Nahal Grar, which crosses the park, is the biggest tributary of Nahal HaBesor.
It begins in the area of Lahav, among the Judean foothills.
When it reaches the large loess plains of the Western Negev, near Tel Sera, the river does something. Its channel undermines the layers of silt and the loess to their full depth, under the layer of kurkar rocks, until it reaches the white chalk rock bed underneath them. These are obstinate rocks that are not prepared to allow the water to permeate through them and therefore a series of springs appear above them. In a rainy winter Nahal Grar flows almost continuously from Tel Sera to Tal Haror, for 80 km.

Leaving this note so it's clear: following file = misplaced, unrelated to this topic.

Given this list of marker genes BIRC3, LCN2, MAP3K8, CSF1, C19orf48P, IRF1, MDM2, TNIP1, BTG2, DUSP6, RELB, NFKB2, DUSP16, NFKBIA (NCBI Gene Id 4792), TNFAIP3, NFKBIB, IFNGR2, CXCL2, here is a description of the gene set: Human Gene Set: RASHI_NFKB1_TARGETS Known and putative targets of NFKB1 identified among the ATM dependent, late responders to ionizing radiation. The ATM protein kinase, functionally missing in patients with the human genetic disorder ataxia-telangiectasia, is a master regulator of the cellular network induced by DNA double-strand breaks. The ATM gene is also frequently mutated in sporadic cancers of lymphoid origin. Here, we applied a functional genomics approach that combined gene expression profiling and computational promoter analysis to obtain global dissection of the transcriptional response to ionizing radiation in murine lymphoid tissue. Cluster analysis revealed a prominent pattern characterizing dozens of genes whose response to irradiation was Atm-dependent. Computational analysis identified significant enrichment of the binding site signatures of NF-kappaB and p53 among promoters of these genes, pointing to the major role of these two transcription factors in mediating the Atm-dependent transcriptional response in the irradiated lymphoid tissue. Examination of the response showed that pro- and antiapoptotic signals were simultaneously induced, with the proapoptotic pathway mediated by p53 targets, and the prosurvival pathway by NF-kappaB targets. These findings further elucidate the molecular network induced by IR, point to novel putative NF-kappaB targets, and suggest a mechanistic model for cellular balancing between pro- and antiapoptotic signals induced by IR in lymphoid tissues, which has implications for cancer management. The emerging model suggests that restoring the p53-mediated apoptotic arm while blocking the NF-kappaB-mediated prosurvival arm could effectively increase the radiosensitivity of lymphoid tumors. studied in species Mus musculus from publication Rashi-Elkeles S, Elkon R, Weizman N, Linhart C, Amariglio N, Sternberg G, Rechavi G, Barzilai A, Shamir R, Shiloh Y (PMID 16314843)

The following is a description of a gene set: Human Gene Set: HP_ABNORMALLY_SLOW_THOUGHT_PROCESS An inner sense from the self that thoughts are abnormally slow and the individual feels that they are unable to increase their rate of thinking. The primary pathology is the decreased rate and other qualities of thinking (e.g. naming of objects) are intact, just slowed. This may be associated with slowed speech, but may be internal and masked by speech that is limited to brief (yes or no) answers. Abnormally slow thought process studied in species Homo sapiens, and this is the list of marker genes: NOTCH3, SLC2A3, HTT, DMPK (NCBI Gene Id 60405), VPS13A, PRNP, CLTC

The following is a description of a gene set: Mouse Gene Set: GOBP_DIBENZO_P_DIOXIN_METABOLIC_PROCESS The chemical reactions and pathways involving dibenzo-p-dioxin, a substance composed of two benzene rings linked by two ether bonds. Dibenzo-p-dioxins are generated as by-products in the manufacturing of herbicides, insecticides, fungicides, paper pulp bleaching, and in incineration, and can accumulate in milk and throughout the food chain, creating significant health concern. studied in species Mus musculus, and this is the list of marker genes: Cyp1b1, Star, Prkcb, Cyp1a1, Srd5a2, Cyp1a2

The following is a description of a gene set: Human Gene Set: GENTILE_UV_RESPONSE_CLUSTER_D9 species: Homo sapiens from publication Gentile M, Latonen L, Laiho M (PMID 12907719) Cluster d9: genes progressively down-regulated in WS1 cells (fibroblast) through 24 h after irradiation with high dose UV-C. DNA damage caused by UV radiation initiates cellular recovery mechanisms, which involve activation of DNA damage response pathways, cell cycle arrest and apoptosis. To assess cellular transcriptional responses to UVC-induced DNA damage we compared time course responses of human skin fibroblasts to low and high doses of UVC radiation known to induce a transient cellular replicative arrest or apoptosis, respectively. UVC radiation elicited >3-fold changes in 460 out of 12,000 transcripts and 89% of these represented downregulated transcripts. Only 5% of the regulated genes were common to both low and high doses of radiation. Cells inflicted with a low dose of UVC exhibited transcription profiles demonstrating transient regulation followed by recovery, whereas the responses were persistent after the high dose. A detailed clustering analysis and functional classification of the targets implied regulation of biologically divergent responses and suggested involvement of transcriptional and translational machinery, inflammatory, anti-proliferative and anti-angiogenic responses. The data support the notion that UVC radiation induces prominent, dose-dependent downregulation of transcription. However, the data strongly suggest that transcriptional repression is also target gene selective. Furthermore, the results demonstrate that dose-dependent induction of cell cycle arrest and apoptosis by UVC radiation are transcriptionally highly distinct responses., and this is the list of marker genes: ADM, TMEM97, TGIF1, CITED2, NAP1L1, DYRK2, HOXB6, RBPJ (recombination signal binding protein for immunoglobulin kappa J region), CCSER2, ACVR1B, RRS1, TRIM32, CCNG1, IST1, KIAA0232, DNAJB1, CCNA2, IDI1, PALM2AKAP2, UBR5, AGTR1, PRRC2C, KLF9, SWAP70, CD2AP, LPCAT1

Water flows in the section of the river in Sharsheret Park for most of the year.
The Jordan Tamarisk trees and common reed thickets, two plants that benefit from the river's salty water, serve as a hiding place for many birds.
If you walk a short way along the river in the late afternoon and keep quiet, maybe you will be lucky and see a jungle cat stalking its prey.
In summer bee-eaters and rollers fly here – colorful birds that dig long tunnels for nesting in the soft loess cliffs.
A few meters west of Route 25, to the north of the park entrance, the scenic road crosses the arched bridge over Nahal Grar.
The road utilizes the old Route 25. The historical bridge was built in the period of the British mandate.